Senior Translators (STs) play an important role in Gengo’s community: they write and correct translator exams, give translators feedback and help keep quality on track. This week we’d like to feature one of our STs, Masami, who is also a long-time Gengo translator. From her home in the UK, she helps manage our Japanese to English language pair.
What languages do you speak? How did you learn them?
I speak Latin American Spanish, Japanese and English. I was born in Japan to Japanese parents but then moved to Ecuador when I was two years old. I lived there for 18 years before coming to the UK to do a university degree and have remained here ever since. I learned Japanese at home, Spanish at school and English at an American secondary school.
Do you have any interesting anecdotes from where work has taken you?
I haven’t had to do any traveling for translation work, but in my previous career in software development, my language skills gave me the opportunity to work with many different clients. I once had to leave the UK to go to Spain to help develop a customer’s solution for three days, then straight on a plane from Spain to Japan to help a partner who was reselling our software.
Towards the end of that week I was working with our Japanese client, while talking on the phone to our Spanish client to answer quick questions and liaising with our team back in the UK. The jet lag and the really heavy cold I had at the time made constantly switching my brain between all those countries (both in terms of language and cultural behavior) quite challenging. Suddenly turning round and speaking in Spanish to my Japanese customers after coming off the phone to Spain definitely caused a few giggles!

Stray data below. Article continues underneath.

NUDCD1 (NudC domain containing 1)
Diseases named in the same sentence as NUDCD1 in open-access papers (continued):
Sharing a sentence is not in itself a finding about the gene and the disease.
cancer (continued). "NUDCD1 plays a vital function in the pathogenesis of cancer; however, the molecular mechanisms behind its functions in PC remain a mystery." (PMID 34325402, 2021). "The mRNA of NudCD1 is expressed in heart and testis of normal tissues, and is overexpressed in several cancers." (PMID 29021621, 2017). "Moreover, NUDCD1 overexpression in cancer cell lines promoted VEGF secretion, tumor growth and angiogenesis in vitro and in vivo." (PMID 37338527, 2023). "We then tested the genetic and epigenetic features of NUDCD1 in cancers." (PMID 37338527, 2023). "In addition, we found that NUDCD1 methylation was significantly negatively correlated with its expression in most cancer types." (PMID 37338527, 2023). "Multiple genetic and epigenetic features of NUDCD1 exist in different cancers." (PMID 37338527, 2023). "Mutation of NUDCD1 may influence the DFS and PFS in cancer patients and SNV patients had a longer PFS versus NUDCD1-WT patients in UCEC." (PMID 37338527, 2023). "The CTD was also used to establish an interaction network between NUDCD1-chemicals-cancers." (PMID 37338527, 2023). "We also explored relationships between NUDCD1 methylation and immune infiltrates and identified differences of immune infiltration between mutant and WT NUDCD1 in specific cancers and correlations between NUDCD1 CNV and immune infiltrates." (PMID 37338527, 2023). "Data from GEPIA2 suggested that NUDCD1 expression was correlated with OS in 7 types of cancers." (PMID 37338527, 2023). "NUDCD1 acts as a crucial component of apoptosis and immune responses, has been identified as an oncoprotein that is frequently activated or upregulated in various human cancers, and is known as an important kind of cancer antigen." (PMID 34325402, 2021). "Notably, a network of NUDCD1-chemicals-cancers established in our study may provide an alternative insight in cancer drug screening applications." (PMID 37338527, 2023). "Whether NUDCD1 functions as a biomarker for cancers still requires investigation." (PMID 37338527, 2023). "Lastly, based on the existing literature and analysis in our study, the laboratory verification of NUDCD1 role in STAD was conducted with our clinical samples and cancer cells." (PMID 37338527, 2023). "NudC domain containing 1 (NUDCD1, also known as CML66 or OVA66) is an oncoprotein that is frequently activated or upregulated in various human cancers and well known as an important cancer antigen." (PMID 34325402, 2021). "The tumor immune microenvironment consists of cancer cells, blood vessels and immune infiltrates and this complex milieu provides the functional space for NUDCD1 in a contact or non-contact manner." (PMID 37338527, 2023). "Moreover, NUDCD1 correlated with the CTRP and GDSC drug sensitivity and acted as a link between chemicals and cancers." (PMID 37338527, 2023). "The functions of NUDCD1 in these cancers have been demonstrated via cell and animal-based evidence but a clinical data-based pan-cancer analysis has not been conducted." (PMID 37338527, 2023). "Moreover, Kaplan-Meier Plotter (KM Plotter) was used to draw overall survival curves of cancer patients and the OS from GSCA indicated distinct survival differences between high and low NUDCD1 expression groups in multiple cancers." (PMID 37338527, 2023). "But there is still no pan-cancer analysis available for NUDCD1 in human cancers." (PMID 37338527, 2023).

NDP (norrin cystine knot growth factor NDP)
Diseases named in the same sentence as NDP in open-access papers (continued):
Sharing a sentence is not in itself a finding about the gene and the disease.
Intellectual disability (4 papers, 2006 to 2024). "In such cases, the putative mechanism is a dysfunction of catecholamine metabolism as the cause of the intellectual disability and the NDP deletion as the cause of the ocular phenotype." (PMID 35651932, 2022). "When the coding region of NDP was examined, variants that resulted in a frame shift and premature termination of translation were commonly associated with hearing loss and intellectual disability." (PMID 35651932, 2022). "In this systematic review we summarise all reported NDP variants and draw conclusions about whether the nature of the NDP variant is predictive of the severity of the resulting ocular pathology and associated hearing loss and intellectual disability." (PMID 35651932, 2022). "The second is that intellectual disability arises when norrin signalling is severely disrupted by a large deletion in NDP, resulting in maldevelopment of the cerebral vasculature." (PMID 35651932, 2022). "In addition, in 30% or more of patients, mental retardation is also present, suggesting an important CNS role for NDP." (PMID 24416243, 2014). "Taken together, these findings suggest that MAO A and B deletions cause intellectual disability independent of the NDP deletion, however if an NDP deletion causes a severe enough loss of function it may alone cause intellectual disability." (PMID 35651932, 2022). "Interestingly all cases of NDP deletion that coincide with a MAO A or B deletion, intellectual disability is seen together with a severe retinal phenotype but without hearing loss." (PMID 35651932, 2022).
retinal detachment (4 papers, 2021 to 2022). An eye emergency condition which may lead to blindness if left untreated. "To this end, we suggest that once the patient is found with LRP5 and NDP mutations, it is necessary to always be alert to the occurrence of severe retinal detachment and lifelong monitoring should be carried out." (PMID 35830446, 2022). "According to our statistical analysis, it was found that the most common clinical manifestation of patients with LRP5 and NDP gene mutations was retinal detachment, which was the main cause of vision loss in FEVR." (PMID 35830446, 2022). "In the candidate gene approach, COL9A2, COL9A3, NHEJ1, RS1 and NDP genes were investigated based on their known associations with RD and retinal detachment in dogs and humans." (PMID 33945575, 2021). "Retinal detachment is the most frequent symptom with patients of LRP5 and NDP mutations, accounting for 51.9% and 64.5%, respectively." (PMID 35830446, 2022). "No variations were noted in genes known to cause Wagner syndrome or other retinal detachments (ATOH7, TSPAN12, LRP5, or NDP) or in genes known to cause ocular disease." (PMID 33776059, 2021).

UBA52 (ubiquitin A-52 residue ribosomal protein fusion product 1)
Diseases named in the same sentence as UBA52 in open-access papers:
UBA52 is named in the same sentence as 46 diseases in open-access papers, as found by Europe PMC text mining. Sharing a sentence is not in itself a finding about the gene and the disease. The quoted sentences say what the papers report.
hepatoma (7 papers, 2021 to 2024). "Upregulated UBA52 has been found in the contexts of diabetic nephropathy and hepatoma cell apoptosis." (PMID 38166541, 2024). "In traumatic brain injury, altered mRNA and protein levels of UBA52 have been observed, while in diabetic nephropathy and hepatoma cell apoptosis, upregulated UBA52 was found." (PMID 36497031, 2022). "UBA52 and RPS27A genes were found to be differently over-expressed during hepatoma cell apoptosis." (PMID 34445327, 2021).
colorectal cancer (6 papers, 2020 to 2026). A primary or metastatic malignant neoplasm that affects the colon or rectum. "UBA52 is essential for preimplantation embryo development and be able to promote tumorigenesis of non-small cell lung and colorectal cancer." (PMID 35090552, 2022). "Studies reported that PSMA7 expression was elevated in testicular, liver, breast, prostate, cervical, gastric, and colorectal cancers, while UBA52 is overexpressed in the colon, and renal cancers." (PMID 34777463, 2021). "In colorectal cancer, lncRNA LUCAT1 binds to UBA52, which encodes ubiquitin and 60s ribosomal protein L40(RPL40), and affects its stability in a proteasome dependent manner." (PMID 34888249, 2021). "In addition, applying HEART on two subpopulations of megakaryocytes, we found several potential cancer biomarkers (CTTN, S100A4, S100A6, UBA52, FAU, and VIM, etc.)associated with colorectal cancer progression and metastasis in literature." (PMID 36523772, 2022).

How did you get into translation? Do you translate full-time?
When I decided to start a family I made the conscious decision not to be a parent who had to be in an office all day, leaving my child in childcare—I wanted to be fully involved in their upbringing.
IT and software development is not a job that can be done part-time, and I quite fancied being my own boss so I decided to explore new areas. I have always loved languages so I decided to give translation a go. I did a distance learning course in translation as soon as my daughter was born, planning to specialize in translation across Spanish and English. I ended up choosing Japanese to English because it has a much smaller translator pool. I also personally found it more interesting and challenging, as the structure of those two languages are completely different. From then on I decided to concentrate on working in the Japanese to English language pair.
Currently my work is primarily in translation, with the odd software consultancy here and there. I work part time to make sure I have time to spend with my daughter and also indulge in a few hobbies. Since she started going to school last year, I definitely have more time to work.
What was your most enjoyable translation experience? Your most challenging?
My most enjoyable translation experience so far has been translating Japanese children’s books for a customer. Since my daughter loves books, we read a lot and translating them is pure joy. Many people think that translating children’s books is easy, but it is actually quite tricky to ensure that you use the right words for the target age range and that the subtle nuances translate accurately.